Delicious Chai Recipe
Today I’ll show you how I make my Homemade Chai recipe from scratch.
I love to drink chai at restaurants and cafes. I always wanted to make some at home but didn’t know that you could actually make it with some spices and tea! After checking a few recipe websites, I decided to make my own version which I could enjoy at home.
If you ever wanted to make chai at home and didn’t know how to or wanted some kind of guideline, then this post will help you get started out.
- fennel seeds 1/2 tea spoon
- Cardamom – 2 pods
- Black Pepper – 4
- Cloves – 2
- Ginger powder – about 1 teaspoon
- Cinnamon – 1 teaspoon
- Honey – 1 teaspoon
- Black tea bag – 1 ( preferably darjeeling tea)
- Water – 100 ~120ml
- Milk – 100ml
We’ll start with the dry ingredients. Spices.
This is called fennel seed and it’s slightly sweet and aromatic, kind of reminds me of licorice.
We’ll put this into a pestle and mortar. If pounding and grinding is a little troublesome you can use an electronic grinder.
Next we’ll be adding cinnamon to the mortar. I prefer whole spices because it retains the freshness. Very much like buying whole coffee beans and not the ground one.
Next we’ll add cardamoms to the mortar. Make sure you get rid of the shells and take out the black bits inside. Cardamom has an amazing sweet fragrance and is used in a lot of indian desserts, it goes really well with milk.
As you may have noticed the package does contain some whole black pepper ( no, it doesn’t come together when you buy it, I just put it inside for some unknown reason ).
We’ll add the black pepper into the mortar.
The last whole spice we’ll add to the mortar are cloves. They have this unique bitterness and fragrance that adds more dimension to the chai.
Finished adding all the spices into the mortar. The work out begins. No joke.
Begin by pounding all the spices into small bits and pieces. The difficult ones are the fennel and the cloves. You may need to do this for a few minutes.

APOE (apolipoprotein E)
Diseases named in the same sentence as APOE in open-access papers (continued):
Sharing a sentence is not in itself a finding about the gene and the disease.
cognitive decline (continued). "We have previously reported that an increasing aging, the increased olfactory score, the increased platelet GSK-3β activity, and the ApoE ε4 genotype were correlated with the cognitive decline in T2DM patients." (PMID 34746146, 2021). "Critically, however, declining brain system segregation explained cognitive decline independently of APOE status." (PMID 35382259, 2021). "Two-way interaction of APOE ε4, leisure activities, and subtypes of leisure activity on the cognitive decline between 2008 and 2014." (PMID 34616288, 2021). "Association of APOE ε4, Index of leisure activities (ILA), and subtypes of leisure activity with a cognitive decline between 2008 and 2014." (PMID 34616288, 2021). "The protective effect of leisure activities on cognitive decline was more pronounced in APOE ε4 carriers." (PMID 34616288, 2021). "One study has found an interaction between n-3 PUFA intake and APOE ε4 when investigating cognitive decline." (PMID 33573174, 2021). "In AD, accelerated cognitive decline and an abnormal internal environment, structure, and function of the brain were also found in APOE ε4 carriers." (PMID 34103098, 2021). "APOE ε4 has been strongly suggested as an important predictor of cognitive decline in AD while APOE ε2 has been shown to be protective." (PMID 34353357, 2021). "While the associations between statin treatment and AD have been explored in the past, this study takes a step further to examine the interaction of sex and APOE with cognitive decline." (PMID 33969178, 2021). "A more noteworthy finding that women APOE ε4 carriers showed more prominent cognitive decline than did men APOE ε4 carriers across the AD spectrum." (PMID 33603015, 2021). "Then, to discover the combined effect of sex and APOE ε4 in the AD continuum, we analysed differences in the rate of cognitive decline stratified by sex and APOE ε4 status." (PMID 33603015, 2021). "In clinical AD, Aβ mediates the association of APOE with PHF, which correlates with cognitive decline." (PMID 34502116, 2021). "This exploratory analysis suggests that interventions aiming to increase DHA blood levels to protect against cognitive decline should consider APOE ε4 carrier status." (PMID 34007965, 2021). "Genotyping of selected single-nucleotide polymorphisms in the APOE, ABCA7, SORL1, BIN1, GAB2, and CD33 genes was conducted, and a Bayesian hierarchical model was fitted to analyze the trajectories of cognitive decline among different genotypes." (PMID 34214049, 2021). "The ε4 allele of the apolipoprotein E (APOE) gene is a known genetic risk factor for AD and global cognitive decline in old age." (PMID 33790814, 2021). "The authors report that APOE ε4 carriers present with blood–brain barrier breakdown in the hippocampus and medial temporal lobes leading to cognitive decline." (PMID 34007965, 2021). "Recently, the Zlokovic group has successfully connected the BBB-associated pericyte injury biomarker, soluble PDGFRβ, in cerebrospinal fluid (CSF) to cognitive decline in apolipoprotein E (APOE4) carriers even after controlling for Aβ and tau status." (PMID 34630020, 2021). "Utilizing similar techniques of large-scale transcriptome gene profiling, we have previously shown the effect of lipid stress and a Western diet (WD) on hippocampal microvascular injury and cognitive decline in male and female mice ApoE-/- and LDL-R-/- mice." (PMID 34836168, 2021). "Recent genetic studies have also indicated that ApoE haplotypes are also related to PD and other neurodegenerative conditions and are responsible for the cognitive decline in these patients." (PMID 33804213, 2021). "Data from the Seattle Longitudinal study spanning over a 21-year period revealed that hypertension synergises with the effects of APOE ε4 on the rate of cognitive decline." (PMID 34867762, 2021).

Once you get them into bits and pieces that’s when you want to start rotating your pestle and grind those bits into small fine powder. They don’t have to be too fine.
Something like this will do.
We’ll now transfer them to a milk pan of some sort. Here I’m using a copper milk pan. Copper does make heating more efficient since it’s a pretty good conductor, but any pan will do.
We’re going to add ginger powder into the copper pan.
We’ll also add a black tea bad into the milk pan. You cut off the string since we’ll be straining the chai later on. You can use any kind of black tea but darjeeling is apparently commonly used to make chai.
Adding milk to my hario beaker. The beaker is just awesome from brewing coffee and measuring liquids.
The milk I use is low-temp pasteurized milk. I don’t know if you can get it in your country. It’s a little sweeter and gamey and that’s what I really like about it.
Into the milk pan.
Next we’ll measure out the water.
The milk:water ratio is totally up to you but I think 1:1 or 1:1.2 is pretty good.
Into the milk pan again.
We’ll now heat it up.
I like to first soak the spices and tea with the milk/water mixture before heating it up.
I’m using a low-medium heat setting to bring to a boil.
I’m using a whisk to keep the spices from sticking to the sides.
Once it starts boiling and the milk is frothing up, you can cut off the heat.
Alright, now we’re getting to the last touches.
I’m adding some good quality honey to sweeten the chai. You can also use granulated sugar.
Mix it well.
Here I’m using a strainer to get rid of the large bits of spices. The chai looks golden and delicious. The fragrance is quite amazing.
And there you have it guys, delicious homemade chai!!
Make it for yourself, your family and friends. They’ll love it 🙂